The Best Of Both Worlds

I’m about to have a chat on the radio. I think it’s about blogging, perhaps it’s more about expat life, I’m not really sure – fingers crossed it’s not about fishing as today’s fishless river trip has proved I’m pretty low on expertise. At some point I will be asked where my favourite place to live is and if my children see themselves as Australian. On verbal autopilot I will say I don’t have a favourite I’ve liked them all for different reasons, and yes, my children are very much Australian.

“It’s the best of both worlds.” I keep hearing myself say it. And if I’m not saying it, someone’s saying it to me, offering it as an explanation of our current geographical state. Being able to come home for these long periods of time, having a house by the beach and an expat life to return to – it’s the best of both worlds.

I have no idea if it is or not.

It’s two very different worlds that we float between, grasping on to one while living the other, unable to make a decision. Where would we live? Where would G find a job? Would he have to change career? Could we start something new? Were we ready to call it quits? Was it time? Just a bit longer, another two, another five, another ten? We’ll know when it’s time. 

We met up with friends recently, they’ve returned to Australia. They have all the stuff we expats dream about: a family home in a leafy suburb, local schooling, relatives, and the familiarity of an Aussie life. How was it? How were they finding it? They’d been lucky, fallen on their feet, great job, good schools, nice neighbours – although, well, nobody really wants to hear your stories, no-one cares. We all giggled. No-one cares. It was said in jest, but it’s a lesson every expat learns – don’t go on too much about that other life, it’s a bit boring really, much easier if you just fit in, get local, lets talk about the car park at Coles, the politician who was caught drink driving, the fabulous new bakery. How much do you reckon Bob paid for the landscaping in his backyard?

We’ll think about it on the plane, as we we talk about school supplies and first days and which teachers we’ll get this year. We’ll wonder about the other kids on the compound, their holidays, what did they do? We’ll think about when baseball practice is going to start and which sports we’ll sign up for. We’ll think about it on the plane, the beach house, the neighbours, the kitchener buns at the bakery, parking our car in Coles car park and checking our mail box. We’ll think about Granny’s house and catching a fish with Grandad.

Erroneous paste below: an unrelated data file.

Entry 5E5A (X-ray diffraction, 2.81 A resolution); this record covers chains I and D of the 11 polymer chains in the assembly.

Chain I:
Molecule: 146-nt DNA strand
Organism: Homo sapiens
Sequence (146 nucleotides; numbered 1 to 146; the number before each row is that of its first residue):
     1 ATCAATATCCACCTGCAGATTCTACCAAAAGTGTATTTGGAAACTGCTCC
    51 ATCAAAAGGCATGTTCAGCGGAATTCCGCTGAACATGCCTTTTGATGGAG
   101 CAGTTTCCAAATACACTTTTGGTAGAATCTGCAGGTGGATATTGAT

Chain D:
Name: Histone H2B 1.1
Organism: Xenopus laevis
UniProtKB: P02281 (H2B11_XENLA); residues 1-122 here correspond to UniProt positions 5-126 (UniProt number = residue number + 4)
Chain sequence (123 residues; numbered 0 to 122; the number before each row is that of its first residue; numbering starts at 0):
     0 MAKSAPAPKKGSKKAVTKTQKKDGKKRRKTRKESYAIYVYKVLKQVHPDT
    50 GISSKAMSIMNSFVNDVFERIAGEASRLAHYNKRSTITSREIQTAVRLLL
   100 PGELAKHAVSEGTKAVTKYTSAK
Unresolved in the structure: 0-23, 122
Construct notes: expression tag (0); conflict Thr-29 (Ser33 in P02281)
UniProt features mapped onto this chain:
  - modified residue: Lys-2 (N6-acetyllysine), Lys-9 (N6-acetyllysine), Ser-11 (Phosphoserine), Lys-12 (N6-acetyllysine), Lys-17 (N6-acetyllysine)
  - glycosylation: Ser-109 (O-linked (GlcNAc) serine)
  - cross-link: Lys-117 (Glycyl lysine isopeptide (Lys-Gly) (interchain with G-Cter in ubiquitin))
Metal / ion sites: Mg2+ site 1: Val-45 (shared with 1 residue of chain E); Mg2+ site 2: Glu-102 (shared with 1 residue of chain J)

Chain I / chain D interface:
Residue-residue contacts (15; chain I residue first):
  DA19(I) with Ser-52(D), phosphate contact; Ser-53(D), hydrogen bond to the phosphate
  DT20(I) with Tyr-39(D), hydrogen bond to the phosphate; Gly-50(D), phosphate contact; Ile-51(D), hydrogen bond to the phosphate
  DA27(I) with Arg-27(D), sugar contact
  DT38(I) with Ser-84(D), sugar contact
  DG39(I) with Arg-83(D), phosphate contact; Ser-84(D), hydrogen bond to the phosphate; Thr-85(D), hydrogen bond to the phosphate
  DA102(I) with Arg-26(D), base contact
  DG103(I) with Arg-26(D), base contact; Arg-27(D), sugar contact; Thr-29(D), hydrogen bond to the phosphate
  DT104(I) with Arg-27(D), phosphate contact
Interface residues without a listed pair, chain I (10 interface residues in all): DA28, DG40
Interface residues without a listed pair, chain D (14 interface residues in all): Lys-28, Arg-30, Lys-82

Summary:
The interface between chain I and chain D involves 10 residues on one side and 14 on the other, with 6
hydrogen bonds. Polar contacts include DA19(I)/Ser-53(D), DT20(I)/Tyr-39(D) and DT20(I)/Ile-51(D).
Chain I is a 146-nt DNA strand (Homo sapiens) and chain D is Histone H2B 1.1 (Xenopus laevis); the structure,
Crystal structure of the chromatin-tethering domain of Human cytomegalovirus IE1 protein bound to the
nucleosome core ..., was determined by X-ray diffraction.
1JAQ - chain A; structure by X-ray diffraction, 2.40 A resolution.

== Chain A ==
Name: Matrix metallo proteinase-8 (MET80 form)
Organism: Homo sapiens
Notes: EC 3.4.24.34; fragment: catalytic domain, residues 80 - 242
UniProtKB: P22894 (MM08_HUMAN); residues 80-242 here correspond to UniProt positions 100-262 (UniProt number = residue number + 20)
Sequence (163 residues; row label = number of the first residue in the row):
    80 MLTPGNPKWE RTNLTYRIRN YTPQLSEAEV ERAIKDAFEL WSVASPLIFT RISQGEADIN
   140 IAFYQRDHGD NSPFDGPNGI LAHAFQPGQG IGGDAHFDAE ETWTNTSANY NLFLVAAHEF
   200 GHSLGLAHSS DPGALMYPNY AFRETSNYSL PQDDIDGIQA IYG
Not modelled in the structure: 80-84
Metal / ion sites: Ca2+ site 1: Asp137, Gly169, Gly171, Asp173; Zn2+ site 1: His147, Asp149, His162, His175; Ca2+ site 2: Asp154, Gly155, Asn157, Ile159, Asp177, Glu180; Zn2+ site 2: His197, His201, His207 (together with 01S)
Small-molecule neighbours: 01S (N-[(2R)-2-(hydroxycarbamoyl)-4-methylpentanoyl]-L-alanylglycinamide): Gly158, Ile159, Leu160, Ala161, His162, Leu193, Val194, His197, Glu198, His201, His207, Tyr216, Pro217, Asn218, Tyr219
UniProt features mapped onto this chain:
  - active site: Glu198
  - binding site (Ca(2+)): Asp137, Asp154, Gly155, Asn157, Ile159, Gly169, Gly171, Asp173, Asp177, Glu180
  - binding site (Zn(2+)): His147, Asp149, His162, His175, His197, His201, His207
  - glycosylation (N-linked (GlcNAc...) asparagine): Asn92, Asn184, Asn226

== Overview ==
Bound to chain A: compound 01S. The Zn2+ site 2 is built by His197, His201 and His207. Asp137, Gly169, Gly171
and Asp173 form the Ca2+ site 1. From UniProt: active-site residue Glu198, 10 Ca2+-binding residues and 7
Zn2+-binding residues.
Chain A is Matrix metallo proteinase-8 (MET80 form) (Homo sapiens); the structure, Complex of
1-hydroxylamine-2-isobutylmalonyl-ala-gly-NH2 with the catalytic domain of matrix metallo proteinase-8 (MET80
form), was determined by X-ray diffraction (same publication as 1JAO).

Grasping on to one while living the other.

The best of both worlds.

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Comments

  1. Ketaki Bardalai says

    So well said and food for much thought…its true no one really cares about this life when you are back home. Although I do get asked how I like Doha, a lot, and each time I have to think hard before I respond. It is so different here, but then that’s life! All the different and diverse experiences add up to a better you!

  2. Makes me sad you think no-one cares about your Doha life. It’s your life, of course people care. xx

    • Kirsty Rice says

      You’re my cousin – of course you care! In context of relocating and making new friends, not everyone’s all that interested in your travel stories, and they shouldn’t be (it’s kind of like making someone look at your holiday snaps.) my inlaws explained it perfectly last night, in the expat world people meet and play catch up, exchanging stories constantly to get up to date – whereas at home things tend to move in real time. Does that make sense?

    • Kirsty Rice says

      This was from a friend who recently re-located “You are spot on about the moving back – the hardest part is not saying too much about your past “life” as most people don’t want to know or understand why you would move away”

    • My reply to your comment disappeared? I’ll try again but I think Virginia kind of answered it better than I did, as did Eliza on the Facebook page “You are spot on about the moving back – the hardest part is not saying too much about your past “life” as most people don’t want to know or understand why you would move away”.

      I think in our situation it’s a bit different though, you’re my cousin, you’re meant to be care! 🙂 But in the case of relocating and making new friends it’s a different ball game, kind of like if I was making new friends sit through my family slide show of our travel pics. Does that make sense?

  3. Well said (as usual), Kirsty. With my husband away and me back in Australia for a while, I know that expat emotion tug of war. And I am all too familiar with the glazed expression when you mention anything from your ‘other life.’

    We all have that familiar story we trot out about why/where/when we have lived outside of (in my case) Australia. And then you get the questions: “Is it safe?”, “Do they have supermarkets, restaurants, schools, tampons … there?” (Yes, they shop, eat, educate and menstruate just like everywhere else in the world), and the classic “Why would you want to leave home?”

    Well my answer is that living away makes you appreciate even more what “home” has to offer, but living away is exciting, exacerbating, exhausting, engaging and educating. My answer to that question is always “Why wouldn’t you?”

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